EMANCIPATION DAY MESSAGE
THE PRIME MINISTER OF JAMAICA
THE HON. BRUCE GOLDING
AUGUST 1, 2011
We have a truly remarkable history. We were not the original inhabitants of the land we now call our own.
The indigenous Jamaicans were the Taino or Arawak Indians, not dissimilar to the population of South America. They were constantly invaded and attacked by the warlike Carib Indians but they resisted. What they were not able to endure were the diseases that erupted after the Spaniards “discovered”, as they say, Jamaica. The Arawak population was completely wiped out.
Later, the English “captured” Jamaica from the Spanish and set up plantations to grow sugar for the British market. Africans were captured or bought on the west coast of Africa and transported by ships to Jamaica to work the plantations. For more than 150 years, they were made to live and work under brutal conditions, ripped apart from their families, sold and re-sold like items of furniture, whipped on their backs when they were not seen to be working hard enough, executed when they were deemed to be troublemakers.
Many times they rebelled and fought for their freedom but they were crushed and brought back in line. But they never gave up. Through the courageous efforts of our heroes like Sam Sharpe and Nanny of the Maroons, through the defiant struggle of persons like Tacky and Three-Fingered Jack, through the strident advocacy of conscious white men like William Wilberforce in England and William Knibb in Jamaica, through the missionary work of organizations like the Baptist church, slavery was officially abolished in 1834. This transplanted, oppressed and brutalized people set about building the nation we call Jamaica.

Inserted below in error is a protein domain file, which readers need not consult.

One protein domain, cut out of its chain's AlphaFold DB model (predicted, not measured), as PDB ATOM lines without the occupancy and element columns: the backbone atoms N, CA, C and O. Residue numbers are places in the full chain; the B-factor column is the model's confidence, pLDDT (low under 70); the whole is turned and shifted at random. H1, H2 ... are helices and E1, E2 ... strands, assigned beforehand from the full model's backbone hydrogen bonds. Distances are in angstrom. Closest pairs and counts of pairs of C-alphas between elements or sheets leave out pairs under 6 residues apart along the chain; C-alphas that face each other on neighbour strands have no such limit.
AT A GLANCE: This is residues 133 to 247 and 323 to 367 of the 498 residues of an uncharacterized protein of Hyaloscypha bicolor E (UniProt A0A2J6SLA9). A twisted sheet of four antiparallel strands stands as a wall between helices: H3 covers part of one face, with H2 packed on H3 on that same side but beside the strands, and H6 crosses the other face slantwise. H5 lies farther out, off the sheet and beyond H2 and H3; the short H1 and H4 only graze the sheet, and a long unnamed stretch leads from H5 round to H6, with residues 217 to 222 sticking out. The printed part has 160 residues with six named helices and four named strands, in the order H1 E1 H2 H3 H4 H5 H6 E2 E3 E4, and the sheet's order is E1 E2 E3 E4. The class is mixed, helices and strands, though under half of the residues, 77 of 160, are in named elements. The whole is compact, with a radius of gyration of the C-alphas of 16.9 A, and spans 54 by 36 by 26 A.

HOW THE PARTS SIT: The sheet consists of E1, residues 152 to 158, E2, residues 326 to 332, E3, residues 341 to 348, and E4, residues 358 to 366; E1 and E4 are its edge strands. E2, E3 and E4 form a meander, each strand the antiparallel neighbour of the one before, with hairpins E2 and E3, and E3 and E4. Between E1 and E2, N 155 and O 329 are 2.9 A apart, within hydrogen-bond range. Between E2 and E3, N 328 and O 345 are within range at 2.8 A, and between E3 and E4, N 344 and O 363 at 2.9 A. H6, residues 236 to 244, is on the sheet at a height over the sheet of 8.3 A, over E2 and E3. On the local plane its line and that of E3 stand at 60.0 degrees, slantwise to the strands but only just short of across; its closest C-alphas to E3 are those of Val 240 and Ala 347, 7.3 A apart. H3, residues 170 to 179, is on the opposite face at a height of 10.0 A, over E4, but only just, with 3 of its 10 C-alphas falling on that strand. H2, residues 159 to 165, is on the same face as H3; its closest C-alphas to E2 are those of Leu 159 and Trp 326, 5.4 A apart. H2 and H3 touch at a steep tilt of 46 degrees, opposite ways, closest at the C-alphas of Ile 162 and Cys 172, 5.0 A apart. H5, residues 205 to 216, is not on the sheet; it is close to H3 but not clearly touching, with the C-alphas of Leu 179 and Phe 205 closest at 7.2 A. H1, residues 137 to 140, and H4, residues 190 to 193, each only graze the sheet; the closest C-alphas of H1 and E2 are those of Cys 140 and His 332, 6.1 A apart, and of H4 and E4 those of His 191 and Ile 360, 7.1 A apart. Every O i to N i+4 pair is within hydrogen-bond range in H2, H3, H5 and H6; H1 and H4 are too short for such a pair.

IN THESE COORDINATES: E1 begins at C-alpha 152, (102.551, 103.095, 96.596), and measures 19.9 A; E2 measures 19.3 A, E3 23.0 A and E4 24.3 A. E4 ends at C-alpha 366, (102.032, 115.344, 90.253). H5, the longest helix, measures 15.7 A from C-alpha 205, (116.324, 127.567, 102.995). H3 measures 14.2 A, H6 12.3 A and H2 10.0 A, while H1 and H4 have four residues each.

This is our history. It is these experiences that define who we are and what we are. Emancipation Day is intended to observe and celebrate that critical turning point.
It is a cause to celebrate, for slavery is the worst abomination that one set of people can, through their power and might, inflict on another. In that celebration, we honour the courage of those leaders who fought the battle against slavery at times when it seemed to be a battle that would never be won, those who sacrificed their lives so that our forefathers could be free and our nation be built.
It is also a time to reflect and assess. Importantly, it is a time to connect the dots, to link where we are coming from to where we are and where we want to go. The challenges we face today and the challenges of the future may be different from those that confronted the slave leaders but they require the same quality of courage, commitment and even defiance if we are to triumph as they did and fulfil the legacy they left us.
Slavery officially ended at midnight on July 31, 1834. The building of our nation will never end. It will continue for as long as life lasts. Our task is to do our part in the same way that our slaving forefathers did theirs and so better enable those who come after us to deal with the challenges that they will face.
Today, as we celebrate emancipation, let us give thanks. Let us honour those who made it possible. But let us also recommit ourselves to the nation-building process that they made possible and started and which we have a duty to advance.
I commend to all Jamaicans an Emancipation Day of reflection and renewal.